Former President Barack Obama, the man who bombed more countries than any other President before him, will accept an ‘ethics in government’ award next week.
Obama will receive the Paul H. Douglas Award for Ethics in Government during a ceremony on Sept. 7 at the University of Illinois, according to his communications director.
Dailywire.com reports: Obama, whose administration was embroiled in various scandals, is scheduled to accept an award for ethics in government at the University of Illinois on September 7.
That award flies in the face of this list of events during the Obama Administration: the Fast and Furious scandal; the IRS targeting conservative groups; Obama making light of ISIS, calling it the “JV team”; protecting the terrorist group Hezbollah by stalling project Cassandra; spying on Fox News’ James Rosen, and lying to the American people in order to sell the disastrous Iran nuclear deal, among other nefarious occurrences.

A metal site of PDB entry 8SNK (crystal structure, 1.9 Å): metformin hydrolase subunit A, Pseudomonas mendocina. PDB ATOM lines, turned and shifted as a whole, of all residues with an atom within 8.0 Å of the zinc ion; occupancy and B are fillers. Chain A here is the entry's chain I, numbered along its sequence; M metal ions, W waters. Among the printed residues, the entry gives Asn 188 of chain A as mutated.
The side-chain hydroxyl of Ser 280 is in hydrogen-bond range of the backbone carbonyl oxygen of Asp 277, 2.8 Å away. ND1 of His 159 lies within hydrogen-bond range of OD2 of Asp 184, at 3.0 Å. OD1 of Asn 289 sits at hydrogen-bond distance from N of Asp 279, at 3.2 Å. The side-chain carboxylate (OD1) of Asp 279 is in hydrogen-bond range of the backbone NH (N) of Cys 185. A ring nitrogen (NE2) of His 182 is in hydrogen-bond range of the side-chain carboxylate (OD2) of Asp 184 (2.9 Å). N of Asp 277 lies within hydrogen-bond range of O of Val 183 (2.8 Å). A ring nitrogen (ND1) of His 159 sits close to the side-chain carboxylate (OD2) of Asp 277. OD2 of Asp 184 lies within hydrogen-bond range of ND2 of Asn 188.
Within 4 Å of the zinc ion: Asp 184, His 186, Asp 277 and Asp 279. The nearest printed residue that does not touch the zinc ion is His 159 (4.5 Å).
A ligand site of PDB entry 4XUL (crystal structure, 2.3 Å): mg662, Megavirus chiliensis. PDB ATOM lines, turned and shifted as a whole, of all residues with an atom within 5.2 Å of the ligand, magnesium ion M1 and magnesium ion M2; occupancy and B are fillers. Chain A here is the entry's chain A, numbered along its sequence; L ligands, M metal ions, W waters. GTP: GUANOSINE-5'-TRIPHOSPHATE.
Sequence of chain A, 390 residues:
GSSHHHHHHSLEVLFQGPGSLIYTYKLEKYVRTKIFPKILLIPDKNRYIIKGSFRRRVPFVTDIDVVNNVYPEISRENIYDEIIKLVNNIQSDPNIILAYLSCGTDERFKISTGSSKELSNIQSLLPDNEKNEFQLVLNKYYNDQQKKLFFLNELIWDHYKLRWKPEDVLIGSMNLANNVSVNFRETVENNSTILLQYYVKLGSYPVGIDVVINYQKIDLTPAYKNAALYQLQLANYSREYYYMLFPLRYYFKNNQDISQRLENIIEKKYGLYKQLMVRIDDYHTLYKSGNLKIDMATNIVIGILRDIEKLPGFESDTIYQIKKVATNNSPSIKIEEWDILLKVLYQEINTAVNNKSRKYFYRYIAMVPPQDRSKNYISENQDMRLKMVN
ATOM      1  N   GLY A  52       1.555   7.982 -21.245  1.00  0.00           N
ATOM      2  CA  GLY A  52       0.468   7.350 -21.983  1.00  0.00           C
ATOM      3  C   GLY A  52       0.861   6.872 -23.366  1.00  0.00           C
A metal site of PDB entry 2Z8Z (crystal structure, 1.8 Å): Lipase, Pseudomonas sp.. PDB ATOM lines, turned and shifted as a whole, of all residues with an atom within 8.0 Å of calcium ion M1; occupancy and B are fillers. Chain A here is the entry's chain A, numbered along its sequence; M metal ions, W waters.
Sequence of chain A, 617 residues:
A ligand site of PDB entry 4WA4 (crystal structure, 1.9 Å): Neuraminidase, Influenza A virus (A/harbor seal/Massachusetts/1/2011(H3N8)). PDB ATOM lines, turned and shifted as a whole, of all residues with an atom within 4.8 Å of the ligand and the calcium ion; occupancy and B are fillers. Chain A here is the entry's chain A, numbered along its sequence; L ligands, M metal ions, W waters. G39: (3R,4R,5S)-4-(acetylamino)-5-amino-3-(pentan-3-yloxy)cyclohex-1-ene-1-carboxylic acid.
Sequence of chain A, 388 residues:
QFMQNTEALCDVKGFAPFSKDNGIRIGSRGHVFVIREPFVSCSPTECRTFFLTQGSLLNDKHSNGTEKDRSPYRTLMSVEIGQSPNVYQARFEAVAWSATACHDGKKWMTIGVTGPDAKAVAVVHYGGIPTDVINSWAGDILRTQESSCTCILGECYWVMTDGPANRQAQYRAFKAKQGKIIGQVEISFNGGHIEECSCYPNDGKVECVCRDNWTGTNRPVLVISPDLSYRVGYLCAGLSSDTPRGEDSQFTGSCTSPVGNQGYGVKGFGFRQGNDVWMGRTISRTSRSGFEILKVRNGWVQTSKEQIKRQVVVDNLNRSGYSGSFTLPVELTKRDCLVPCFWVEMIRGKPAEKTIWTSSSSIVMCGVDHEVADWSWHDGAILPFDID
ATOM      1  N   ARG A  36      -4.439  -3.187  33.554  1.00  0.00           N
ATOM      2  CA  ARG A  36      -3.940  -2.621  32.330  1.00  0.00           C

Katie Hill, Obama’s communications director, asserted:
Next week, President Obama will offer new thoughts on this moment and what it requires from the American people. He will expand upon several of the themes from his summer address, including that America is at its best when our democracy is inclusive and our citizens are engaged. He will echo his call to reject the rising strain of authoritarian politics and policies. And he will preview arguments he’ll make this fall, specifically that Americans must not fall victim to our own apathy by refusing to do the most fundamental thing demanded of us as citizens: vote.
The University’s Paul H. Douglas Award for Ethics in Government is given to someone who contributes to “the understanding and practice of ethical behavior in public service,” according to the University.
Obama recently pontificated in South Africa, “Strongman politics are ascendant suddenly, whereby elections and some pretense of democracy are maintained — the form of it — but those in power seek to undermine every institution or norm that gives democracy meaning.” In the same speech he also opined, “ It is a plain fact that racial discrimination still exists in both the United States and South Africa.”